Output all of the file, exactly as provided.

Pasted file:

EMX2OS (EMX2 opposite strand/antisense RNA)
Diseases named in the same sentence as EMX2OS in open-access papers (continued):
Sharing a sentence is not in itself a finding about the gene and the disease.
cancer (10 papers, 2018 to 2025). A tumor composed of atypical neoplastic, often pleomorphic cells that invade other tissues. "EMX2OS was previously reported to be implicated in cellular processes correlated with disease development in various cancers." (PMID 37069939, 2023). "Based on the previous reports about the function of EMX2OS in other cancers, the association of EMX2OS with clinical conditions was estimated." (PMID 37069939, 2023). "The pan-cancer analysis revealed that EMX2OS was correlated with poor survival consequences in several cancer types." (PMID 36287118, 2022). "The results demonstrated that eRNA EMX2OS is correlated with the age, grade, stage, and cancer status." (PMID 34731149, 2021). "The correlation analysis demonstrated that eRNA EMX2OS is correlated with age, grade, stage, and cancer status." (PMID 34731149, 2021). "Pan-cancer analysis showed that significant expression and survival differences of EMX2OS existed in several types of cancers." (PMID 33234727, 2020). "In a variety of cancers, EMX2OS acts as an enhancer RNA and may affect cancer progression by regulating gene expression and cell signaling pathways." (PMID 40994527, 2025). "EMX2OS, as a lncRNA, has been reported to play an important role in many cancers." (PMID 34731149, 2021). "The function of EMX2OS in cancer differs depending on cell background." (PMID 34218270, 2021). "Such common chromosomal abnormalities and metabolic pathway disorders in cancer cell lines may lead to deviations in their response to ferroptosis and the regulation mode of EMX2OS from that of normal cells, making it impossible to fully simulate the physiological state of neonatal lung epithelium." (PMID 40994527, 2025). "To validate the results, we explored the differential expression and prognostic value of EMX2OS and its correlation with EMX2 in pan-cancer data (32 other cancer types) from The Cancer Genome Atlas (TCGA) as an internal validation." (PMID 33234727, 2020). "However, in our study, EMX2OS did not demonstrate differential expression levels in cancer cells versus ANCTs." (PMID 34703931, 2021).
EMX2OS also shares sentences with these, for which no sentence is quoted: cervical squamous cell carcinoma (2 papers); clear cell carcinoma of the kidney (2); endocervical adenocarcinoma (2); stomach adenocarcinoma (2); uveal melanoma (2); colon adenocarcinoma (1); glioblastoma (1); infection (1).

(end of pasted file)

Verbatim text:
EMX2OS (EMX2 opposite strand/antisense RNA)
Diseases named in the same sentence as EMX2OS in open-access papers (continued):
Sharing a sentence is not in itself a finding about the gene and the disease.
cancer (10 papers, 2018 to 2025). A tumor composed of atypical neoplastic, often pleomorphic cells that invade other tissues. "EMX2OS was previously reported to be implicated in cellular processes correlated with disease development in various cancers." (PMID 37069939, 2023). "Based on the previous reports about the function of EMX2OS in other cancers, the association of EMX2OS with clinical conditions was estimated." (PMID 37069939, 2023). "The pan-cancer analysis revealed that EMX2OS was correlated with poor survival consequences in several cancer types." (PMID 36287118, 2022). "The results demonstrated that eRNA EMX2OS is correlated with the age, grade, stage, and cancer status." (PMID 34731149, 2021). "The correlation analysis demonstrated that eRNA EMX2OS is correlated with age, grade, stage, and cancer status." (PMID 34731149, 2021). "Pan-cancer analysis showed that significant expression and survival differences of EMX2OS existed in several types of cancers." (PMID 33234727, 2020). "In a variety of cancers, EMX2OS acts as an enhancer RNA and may affect cancer progression by regulating gene expression and cell signaling pathways." (PMID 40994527, 2025). "EMX2OS, as a lncRNA, has been reported to play an important role in many cancers." (PMID 34731149, 2021). "The function of EMX2OS in cancer differs depending on cell background." (PMID 34218270, 2021). "Such common chromosomal abnormalities and metabolic pathway disorders in cancer cell lines may lead to deviations in their response to ferroptosis and the regulation mode of EMX2OS from that of normal cells, making it impossible to fully simulate the physiological state of neonatal lung epithelium." (PMID 40994527, 2025). "To validate the results, we explored the differential expression and prognostic value of EMX2OS and its correlation with EMX2 in pan-cancer data (32 other cancer types) from The Cancer Genome Atlas (TCGA) as an internal validation." (PMID 33234727, 2020). "However, in our study, EMX2OS did not demonstrate differential expression levels in cancer cells versus ANCTs." (PMID 34703931, 2021).
EMX2OS also shares sentences with these, for which no sentence is quoted: cervical squamous cell carcinoma (2 papers); clear cell carcinoma of the kidney (2); endocervical adenocarcinoma (2); stomach adenocarcinoma (2); uveal melanoma (2); colon adenocarcinoma (1); glioblastoma (1); infection (1).